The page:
Today, as a parent myself, I understand that he didn’t want me to see him in that state. And, I think I had grown resentful of my mother for not being there. Because a part of me thinks, I should have had a much different childhood than I had. Rather than playing with legos or barbies, I was taking care of my sick father.
The next day I was off to school where I would be incessantly bullied by a few of the boys in my class. And, I am going to say this now before I forget – stop telling your daughters that when a boy bullies her that it means they like them. For the love of the pope, please cut that shit out. That is only setting your daughter up for failure in future relationships. Anyway, again; I digress.
These kids were ruthless. They’d say some pretty awful things. And, I’m not talking about “yo mama jokes” either. I am talking about some straight-up cruel and twisted shit that wasn’t funny at all. Like, you’re so ugly that’s why your mama left you. And, I’m like okay Ryan can you please leave me alone.
Needless to say, I was a big wimp as a kid. I pretended to be brave in class and would just go home and cry some days. Other times, I would just convince myself that they probably had shittier childhoods. But, those days when it hurt the most were because I felt as though life was punching me in the face from all angles and I just couldn’t catch a break. This went on from 3rd to 7th grade. Boom! Life wins by technical Knockout! Child Down!
Somewhere along the way, I decided that I wasn’t going to allow anyone to walk on me ever again. Until I was in a school where I was the minority and it got a hell of a lot worse.
So bad in fact, that the first school seemed a lot better even if the kids were calling me names and talking about my mom or making fun of my old grandparents.
This time, it got physical and for a period of time, people in school took advantage of the fact that I didn’t know how to fight or wouldn’t try to fight back. Eventually, I grew sick and tired of it and started acting out.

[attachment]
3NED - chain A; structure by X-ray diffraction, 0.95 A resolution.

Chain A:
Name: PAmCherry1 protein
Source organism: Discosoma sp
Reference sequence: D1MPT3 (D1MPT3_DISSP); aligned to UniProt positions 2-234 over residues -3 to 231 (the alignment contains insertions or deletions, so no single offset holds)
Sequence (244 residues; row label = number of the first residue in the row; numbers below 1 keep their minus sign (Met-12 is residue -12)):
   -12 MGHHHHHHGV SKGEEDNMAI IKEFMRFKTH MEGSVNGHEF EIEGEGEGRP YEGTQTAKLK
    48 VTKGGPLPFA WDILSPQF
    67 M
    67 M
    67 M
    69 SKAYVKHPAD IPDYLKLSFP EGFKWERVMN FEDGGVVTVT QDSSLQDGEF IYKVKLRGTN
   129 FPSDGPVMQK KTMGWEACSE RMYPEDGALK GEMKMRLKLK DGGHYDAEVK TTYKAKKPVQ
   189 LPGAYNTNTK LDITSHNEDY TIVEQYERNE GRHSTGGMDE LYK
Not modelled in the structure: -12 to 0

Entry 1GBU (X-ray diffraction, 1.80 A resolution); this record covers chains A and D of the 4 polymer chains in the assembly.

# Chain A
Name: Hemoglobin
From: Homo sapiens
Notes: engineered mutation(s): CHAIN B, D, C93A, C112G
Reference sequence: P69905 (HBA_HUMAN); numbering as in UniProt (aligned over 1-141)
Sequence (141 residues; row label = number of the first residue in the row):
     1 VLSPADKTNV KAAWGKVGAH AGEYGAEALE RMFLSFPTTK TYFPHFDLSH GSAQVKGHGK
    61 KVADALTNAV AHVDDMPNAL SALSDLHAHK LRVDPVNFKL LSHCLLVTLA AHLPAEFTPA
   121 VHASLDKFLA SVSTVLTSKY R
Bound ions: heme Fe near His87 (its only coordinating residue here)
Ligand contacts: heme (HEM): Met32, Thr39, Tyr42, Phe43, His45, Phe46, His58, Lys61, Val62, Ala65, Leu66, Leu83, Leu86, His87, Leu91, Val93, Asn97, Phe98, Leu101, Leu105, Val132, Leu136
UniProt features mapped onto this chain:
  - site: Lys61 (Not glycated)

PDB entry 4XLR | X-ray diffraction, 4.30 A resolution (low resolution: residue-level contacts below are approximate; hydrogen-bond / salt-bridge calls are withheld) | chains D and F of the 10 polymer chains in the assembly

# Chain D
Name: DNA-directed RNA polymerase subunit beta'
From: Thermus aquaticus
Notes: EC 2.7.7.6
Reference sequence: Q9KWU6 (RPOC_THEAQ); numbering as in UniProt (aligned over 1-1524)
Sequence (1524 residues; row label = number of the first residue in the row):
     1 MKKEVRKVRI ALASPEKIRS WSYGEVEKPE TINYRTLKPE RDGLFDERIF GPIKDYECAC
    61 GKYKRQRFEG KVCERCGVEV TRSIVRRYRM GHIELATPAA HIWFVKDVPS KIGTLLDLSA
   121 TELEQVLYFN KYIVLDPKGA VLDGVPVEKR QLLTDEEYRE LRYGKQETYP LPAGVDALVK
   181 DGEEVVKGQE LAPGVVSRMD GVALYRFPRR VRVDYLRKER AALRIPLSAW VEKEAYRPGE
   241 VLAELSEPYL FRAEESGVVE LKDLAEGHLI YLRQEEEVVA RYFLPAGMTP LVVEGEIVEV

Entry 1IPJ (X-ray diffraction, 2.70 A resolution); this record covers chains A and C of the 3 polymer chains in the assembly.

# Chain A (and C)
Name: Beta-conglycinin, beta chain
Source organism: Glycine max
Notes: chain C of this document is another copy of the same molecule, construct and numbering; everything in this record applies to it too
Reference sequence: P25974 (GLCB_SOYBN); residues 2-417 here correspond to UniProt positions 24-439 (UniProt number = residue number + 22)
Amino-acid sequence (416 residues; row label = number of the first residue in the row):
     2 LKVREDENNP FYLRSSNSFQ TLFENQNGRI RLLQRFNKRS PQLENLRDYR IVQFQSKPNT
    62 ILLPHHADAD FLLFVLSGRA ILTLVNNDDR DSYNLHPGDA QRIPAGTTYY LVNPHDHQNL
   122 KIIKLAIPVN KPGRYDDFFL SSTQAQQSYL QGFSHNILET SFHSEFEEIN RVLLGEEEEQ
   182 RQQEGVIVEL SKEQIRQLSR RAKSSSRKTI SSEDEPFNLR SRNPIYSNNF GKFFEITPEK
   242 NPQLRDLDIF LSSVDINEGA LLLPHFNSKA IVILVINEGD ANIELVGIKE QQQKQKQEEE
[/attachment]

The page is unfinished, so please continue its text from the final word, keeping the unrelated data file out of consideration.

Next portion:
I didn’t tell anyone that I was getting bullied. I just kept it to myself like everything else. But the everyday nagging and teasing were like birds pecking away at me.
One day, I remember sitting in my father’s car, holding his 9mm contemplating bringing it to school to shoot every person that ever harmed me. I was almost that kid. But luckily, I had a change of heart.
Later on, I jumped around from school to school. Until finally, my father decided to take me out and homeschool me.
At the time, I was in my first “real” relationship with a boy (you know how that goes). I was thirteen years old and I thought I was so in love.
Nine months later we broke up and I found myself in another relationship.
I was only fourteen.
This relationship, I believe set the tone for all of the relationships that I continued to have later on in life. It was toxic, abusive, and extremely unhealthy. For the next ten months, I would go to his house every day instead of my grandparents and face a hell I felt too weak to get out of.
After being consumed by fear and experiencing getting my ass beat almost every day I didn’t feel safe telling anyone about it. Not even my father who at the time was now cured of cancer and back to work as a Deputy Sheriff.
This kid that I called my boyfriend was much bigger than me and a few years older. I was scared shitless of him and instead of fighting back or asking for help I took matters into my own hands and thought the solution was to run away.
After running away so often, I found myself in more trouble, more often. I was using drugs and on my way to becoming someone’s cell-mate. I wasn’t headed on the right path
In desperation, my father sent me away upstate to a program that was advertised as a boarding school for troubled teens. Turns out that the pamphlet he had shown me was nothing more than a false advertising scheme to convince parents that they were sending their children to a good school. But I wouldn’t call it a school at all.
In order to get me out of the environment that I was in, my father didn’t see any other options available for me other than to send me far away from it.
When I got there, it felt more like a cultish prison. A place where they smile when they greet you while you’re standing next to your parents and then wipe the smile away once the doors close and they leave you behind.